Technology: The government proposes to promote extensive use of ‘Kisan Drones’ for crop assessment, digitisation of land records, spraying of insecticides, pesticides and nutrients etc. Further a push for improving the Kisan Sarathi digital platform was also emphasized.

Promotion of Agritech startups: The Budget announced a NABARD funded scheme to promote agri-tech startups focusing on diverse aspects of agriculture. NABARD will set up a blended capital fund under the co-investment model to financially support the agriculture startups and rural enterprises.

Promotion of Natural Farming: The Budget vowed to promote chemical free natural farming throughout the country. To begin with, farmers’ land in 5 km wide corridors along the river Ganga would be selected for promotion of natural farming practices.

Agriculture Cooperatives: The budget allocated Rs. 350 crore to digitize 63,000 primary agricultural credit societies (PACs) out of a total of 95,509 PACs in the country.

What is the significance of Budget announcements?

Propel the Growth rate: The enhanced allocation towards the sector will ensure a quick agriculture-led economic growth. Further integration of schemes would aim at ensuring higher growth in the agriculture sector, higher returns to the farmers and converged farming activities. This will provide the much needed relief to the sector and also reduce involuntary migration towards the cities.

Better Risk management: Allocation of PMFBY would help in mitigating risks in agriculture activities. PMFBY targets to cover 65 lakh farmers in FY22-23, with a coverage of 4.2 crore hectare of crop area.

Credit availability and Infrastructure creation: Focusing on Farmer Producer Organizations (FPOs) and Agriculture Infrastructure Fund (AIF) schemes would ensure increased credit availability and creation of better agri-infrastructure in rural areas.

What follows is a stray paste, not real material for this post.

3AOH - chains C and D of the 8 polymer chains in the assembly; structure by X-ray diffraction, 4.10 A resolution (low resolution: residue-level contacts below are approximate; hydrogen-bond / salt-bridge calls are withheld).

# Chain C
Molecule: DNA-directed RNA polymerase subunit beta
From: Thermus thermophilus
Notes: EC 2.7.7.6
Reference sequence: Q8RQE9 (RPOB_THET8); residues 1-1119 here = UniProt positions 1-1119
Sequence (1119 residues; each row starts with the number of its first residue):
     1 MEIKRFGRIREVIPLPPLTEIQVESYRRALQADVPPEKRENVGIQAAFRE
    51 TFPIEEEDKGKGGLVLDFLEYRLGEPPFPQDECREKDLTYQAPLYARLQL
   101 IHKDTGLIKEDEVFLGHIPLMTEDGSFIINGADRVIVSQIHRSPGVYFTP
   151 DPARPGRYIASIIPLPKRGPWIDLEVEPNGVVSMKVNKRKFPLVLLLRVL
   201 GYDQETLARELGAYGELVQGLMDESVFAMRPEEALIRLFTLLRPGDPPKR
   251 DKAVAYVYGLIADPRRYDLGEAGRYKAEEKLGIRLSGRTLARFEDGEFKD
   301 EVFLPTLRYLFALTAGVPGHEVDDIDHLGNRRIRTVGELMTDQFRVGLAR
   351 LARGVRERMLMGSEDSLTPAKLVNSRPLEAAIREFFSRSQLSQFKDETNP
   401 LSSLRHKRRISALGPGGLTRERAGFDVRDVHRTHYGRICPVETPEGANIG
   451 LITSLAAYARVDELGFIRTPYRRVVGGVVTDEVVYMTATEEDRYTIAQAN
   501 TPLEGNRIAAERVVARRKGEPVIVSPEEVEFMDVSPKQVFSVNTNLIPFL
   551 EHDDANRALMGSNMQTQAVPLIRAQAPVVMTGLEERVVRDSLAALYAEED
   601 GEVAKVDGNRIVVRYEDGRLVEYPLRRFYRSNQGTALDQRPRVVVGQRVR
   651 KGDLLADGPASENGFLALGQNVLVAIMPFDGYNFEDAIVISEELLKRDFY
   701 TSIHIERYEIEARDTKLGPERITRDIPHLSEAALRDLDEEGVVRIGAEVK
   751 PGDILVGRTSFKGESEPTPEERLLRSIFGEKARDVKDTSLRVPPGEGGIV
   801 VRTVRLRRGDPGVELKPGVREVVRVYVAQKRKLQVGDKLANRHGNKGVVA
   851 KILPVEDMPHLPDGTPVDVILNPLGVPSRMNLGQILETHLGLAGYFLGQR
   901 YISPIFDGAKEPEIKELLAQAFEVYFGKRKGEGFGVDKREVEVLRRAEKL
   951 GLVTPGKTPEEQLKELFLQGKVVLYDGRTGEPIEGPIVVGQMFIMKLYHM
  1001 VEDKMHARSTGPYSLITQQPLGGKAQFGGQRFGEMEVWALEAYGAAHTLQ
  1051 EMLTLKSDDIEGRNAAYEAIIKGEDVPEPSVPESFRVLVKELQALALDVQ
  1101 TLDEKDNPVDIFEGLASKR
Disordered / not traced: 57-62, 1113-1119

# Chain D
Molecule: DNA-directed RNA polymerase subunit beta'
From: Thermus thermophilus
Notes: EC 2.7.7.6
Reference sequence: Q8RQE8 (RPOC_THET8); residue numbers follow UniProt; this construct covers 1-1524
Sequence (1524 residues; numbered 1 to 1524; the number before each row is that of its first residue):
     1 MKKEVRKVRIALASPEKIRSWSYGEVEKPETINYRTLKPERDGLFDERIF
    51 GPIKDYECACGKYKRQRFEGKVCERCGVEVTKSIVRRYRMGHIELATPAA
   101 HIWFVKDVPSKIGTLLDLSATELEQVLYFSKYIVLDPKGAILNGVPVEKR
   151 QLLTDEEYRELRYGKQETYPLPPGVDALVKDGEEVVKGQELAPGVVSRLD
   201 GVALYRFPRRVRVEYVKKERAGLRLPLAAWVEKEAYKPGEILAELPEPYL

Further, digitization of cooperatives will ensure smooth, adequate, hassle-free and cost-effective credit flow to the farmers. As it will ensure seamless financial transactions with utmost transparency and accountability. 

Prudent Targeting: Amalgamation of various schemes under one umbrella scheme — Krishonnati Yojana would ensure effective targeting of eligible beneficiaries and enhance efficiency in the system.

Nutritional Security and Water efficiency: Focusing on nutri-cereals like millets can help in meeting the nutrition requirements of the citizens. Further they consume less water and are more tolerant to climate change.

Agritech Revolution: The Kisan Sarathi digital platform will improve the farmers’ capability to negotiate and discover appropriate and just price, and consolidate their products for both the regulated and unregulated markets. Moreover, drones monitoring and assessment will help in improving farm practices for a higher and quality yield.

Culture of Agripreneurs: The NABARD initiative would ensure higher penetration of technology and technical expertise in the sector. It will help in establishing innovative, sustainable and profitable agriculture supply chain networks built by budding agripreneurs.

What further steps can be taken?

First, the government should ensure that there is timely processing and settlements of claims for insured farmers.

Second, the Budget’s current push for natural farming would require creation of adequate marketing facilities specifically for organic farm products. There is also an urgent need to meet all logistic requirements in provision of input services to adoption of organic agronomic practices in the country.

Third, the farmers should be sensitized and encouraged to use more water efficient technology as switching to less water intensive crops can’t happen overnight e.g., the direct-seeded rice (DSR) method can help reduce water consumption by as much as 35% over the traditional process of transplanting rice seedlings from a nursery to waterlogged fields.

Fourth, In the long run, the government needs to make sure that crop diversification occurs and farmers residing in rain deficit regions are not growing water intensive crops. For instance, Haryana launched the Mera Pani Meri Virasat’ scheme, under which an incentive of Rs 7,000 is being given to farmers to switch from paddy.


The Budget has reaffirmed its goal to transform the farm business into a lucrative one by modernizing agriculture through better input supplies and services, improving technology penetration, enhancing marketability of farm products and attracting investments into agriculture.

Source: Kurukshetra March 2022